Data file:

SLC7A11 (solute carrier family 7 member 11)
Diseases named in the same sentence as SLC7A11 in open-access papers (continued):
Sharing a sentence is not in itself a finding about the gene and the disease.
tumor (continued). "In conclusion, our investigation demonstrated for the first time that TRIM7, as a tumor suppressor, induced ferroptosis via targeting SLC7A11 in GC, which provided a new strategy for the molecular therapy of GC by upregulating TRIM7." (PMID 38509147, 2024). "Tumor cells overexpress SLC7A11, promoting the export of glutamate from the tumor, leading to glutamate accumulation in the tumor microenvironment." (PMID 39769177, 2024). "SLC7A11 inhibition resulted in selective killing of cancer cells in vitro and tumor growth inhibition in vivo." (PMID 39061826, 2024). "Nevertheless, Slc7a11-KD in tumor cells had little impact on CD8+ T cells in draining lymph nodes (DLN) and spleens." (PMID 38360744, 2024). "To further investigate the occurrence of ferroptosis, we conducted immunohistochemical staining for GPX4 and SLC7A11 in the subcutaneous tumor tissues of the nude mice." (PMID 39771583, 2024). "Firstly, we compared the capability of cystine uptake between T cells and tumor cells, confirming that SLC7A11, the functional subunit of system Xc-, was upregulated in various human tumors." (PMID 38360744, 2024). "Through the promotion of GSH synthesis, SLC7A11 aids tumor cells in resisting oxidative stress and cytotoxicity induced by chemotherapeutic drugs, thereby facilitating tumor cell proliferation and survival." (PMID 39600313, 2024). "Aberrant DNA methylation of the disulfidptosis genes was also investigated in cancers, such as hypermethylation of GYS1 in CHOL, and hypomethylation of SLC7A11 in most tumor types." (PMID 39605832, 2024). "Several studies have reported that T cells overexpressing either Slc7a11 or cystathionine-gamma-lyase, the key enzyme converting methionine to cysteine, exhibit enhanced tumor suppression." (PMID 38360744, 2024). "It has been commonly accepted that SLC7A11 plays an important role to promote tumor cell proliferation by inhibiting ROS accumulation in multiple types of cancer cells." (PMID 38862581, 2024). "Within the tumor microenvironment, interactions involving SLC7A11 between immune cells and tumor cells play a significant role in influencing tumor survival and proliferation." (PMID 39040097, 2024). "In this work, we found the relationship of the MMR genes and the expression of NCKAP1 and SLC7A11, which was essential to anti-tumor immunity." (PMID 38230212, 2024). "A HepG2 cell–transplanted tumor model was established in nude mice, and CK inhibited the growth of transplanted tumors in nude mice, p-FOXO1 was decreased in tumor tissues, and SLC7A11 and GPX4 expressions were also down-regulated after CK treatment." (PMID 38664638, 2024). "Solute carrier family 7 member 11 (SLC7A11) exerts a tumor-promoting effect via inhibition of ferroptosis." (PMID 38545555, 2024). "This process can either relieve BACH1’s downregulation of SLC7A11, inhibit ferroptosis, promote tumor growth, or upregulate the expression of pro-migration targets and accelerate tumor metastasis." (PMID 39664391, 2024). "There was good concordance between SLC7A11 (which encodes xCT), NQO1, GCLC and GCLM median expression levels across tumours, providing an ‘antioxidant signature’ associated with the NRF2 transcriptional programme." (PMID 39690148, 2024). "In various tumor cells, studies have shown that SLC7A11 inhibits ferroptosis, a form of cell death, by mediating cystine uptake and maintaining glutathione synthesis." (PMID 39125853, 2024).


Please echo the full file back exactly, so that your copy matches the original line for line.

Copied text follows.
SLC7A11 (solute carrier family 7 member 11)
Diseases named in the same sentence as SLC7A11 in open-access papers (continued):
Sharing a sentence is not in itself a finding about the gene and the disease.
tumor (continued). "In conclusion, our investigation demonstrated for the first time that TRIM7, as a tumor suppressor, induced ferroptosis via targeting SLC7A11 in GC, which provided a new strategy for the molecular therapy of GC by upregulating TRIM7." (PMID 38509147, 2024). "Tumor cells overexpress SLC7A11, promoting the export of glutamate from the tumor, leading to glutamate accumulation in the tumor microenvironment." (PMID 39769177, 2024). "SLC7A11 inhibition resulted in selective killing of cancer cells in vitro and tumor growth inhibition in vivo." (PMID 39061826, 2024). "Nevertheless, Slc7a11-KD in tumor cells had little impact on CD8+ T cells in draining lymph nodes (DLN) and spleens." (PMID 38360744, 2024). "To further investigate the occurrence of ferroptosis, we conducted immunohistochemical staining for GPX4 and SLC7A11 in the subcutaneous tumor tissues of the nude mice." (PMID 39771583, 2024). "Firstly, we compared the capability of cystine uptake between T cells and tumor cells, confirming that SLC7A11, the functional subunit of system Xc-, was upregulated in various human tumors." (PMID 38360744, 2024). "Through the promotion of GSH synthesis, SLC7A11 aids tumor cells in resisting oxidative stress and cytotoxicity induced by chemotherapeutic drugs, thereby facilitating tumor cell proliferation and survival." (PMID 39600313, 2024). "Aberrant DNA methylation of the disulfidptosis genes was also investigated in cancers, such as hypermethylation of GYS1 in CHOL, and hypomethylation of SLC7A11 in most tumor types." (PMID 39605832, 2024). "Several studies have reported that T cells overexpressing either Slc7a11 or cystathionine-gamma-lyase, the key enzyme converting methionine to cysteine, exhibit enhanced tumor suppression." (PMID 38360744, 2024). "It has been commonly accepted that SLC7A11 plays an important role to promote tumor cell proliferation by inhibiting ROS accumulation in multiple types of cancer cells." (PMID 38862581, 2024). "Within the tumor microenvironment, interactions involving SLC7A11 between immune cells and tumor cells play a significant role in influencing tumor survival and proliferation." (PMID 39040097, 2024). "In this work, we found the relationship of the MMR genes and the expression of NCKAP1 and SLC7A11, which was essential to anti-tumor immunity." (PMID 38230212, 2024). "A HepG2 cell–transplanted tumor model was established in nude mice, and CK inhibited the growth of transplanted tumors in nude mice, p-FOXO1 was decreased in tumor tissues, and SLC7A11 and GPX4 expressions were also down-regulated after CK treatment." (PMID 38664638, 2024). "Solute carrier family 7 member 11 (SLC7A11) exerts a tumor-promoting effect via inhibition of ferroptosis." (PMID 38545555, 2024). "This process can either relieve BACH1’s downregulation of SLC7A11, inhibit ferroptosis, promote tumor growth, or upregulate the expression of pro-migration targets and accelerate tumor metastasis." (PMID 39664391, 2024). "There was good concordance between SLC7A11 (which encodes xCT), NQO1, GCLC and GCLM median expression levels across tumours, providing an ‘antioxidant signature’ associated with the NRF2 transcriptional programme." (PMID 39690148, 2024). "In various tumor cells, studies have shown that SLC7A11 inhibits ferroptosis, a form of cell death, by mediating cystine uptake and maintaining glutathione synthesis." (PMID 39125853, 2024).